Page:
National Action for Quality Education in Zambia (NAQEZ) executive director Aaron Chansa has urged teachers to plan for their future and build, instead of waiting to be evicted from a government house with nowhere to go.

But Chansa says it is inhumane for retirees to be evicted at 01:00 in the night saying it reflected badly on the teaching profession.

Last week, some of the 25 retired teachers at Kabulonga Secondary School in Lusaka complained that they were evicted in the night before government could pay them their retirement benefits.

This was before General Education Minister David Mabumba said all the retirees who had been evicted were already paid their benefits, and challenged who disputed this fact to produce documents so that the situation could be corrected.

In an interview with News Diggers! Monday, Chansa said much as it was inhumane for government to evict retired civil servants in the middle of the night, it was also an embarrassment on the part of teachers who retired without building.

“It’s a wake up call to the government in terms of the way teachers are motivated before they retire. We feel that teachers must be able to be given mortgages so that they acquire houses even before they retire. Teachers need to have knowledge for financial illiteracy so that they begin to construct houses when they are still teaching. Because it is very embarrassing for someone who was a teacher or Head Teacher being evicted or retiring without a house. We feel that teachers must think twice and plan for the retirement. Because what we know is that; once you are given a repatriation fee then you need to move out from the government house. So if those have been paid, they must not continue living in government houses because there are other teachers who would want to occupy those houses,” Chansa said.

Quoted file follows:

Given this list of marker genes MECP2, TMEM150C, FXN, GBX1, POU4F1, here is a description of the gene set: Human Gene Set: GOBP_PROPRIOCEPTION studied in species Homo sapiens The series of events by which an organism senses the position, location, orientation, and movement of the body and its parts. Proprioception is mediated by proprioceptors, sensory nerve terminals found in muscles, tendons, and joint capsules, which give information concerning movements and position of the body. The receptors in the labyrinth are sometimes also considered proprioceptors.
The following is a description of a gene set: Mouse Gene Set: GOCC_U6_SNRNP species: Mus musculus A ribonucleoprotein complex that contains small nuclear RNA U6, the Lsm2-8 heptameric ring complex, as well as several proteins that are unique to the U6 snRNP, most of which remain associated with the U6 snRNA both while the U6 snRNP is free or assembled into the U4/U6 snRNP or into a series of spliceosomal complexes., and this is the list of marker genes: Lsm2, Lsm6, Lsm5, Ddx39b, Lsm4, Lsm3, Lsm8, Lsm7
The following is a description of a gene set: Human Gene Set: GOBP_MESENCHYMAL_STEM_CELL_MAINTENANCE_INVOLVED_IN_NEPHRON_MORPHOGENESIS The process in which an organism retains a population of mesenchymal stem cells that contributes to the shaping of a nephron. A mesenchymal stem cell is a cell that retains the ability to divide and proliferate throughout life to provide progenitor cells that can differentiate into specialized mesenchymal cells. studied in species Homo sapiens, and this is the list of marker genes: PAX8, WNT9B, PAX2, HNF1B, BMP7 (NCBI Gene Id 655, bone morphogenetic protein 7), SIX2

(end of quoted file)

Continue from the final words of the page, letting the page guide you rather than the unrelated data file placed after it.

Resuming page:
He however said government action on the retired teachers was inhumane.

“It is a source of concern not only to those who are about to retire, but those that are serving. It has reflected very badly on the teaching profession and it has sent a signal of how the system will be able to treat them. We are getting two versions of the story where the minister says that those evicted were paid and the victims are claiming that they have not been paid. We are appealing to the unions to convene an emergency meeting where the victims should sit down with the ministry and reconcile the positions,” Chansa said.

“Because the two positions are quiet parallel and we feel the truth must come out. But if they haven’t been paid, that would be extremely sad that the government does not pay them and at the same time they evict them especially at 01:00. The eviction was inhumane. Issues of retirement benefits must not be there in the 21st century. When somebody retires we would want to see our teachers given what is due to them. So that they don’t have anything to do with this ministry. This issue has brought a lot of systems in question; we feel that social security must be a top priority on the agenda of teacher’s motivation and also the unions must be on their feet in defending the rights of their members”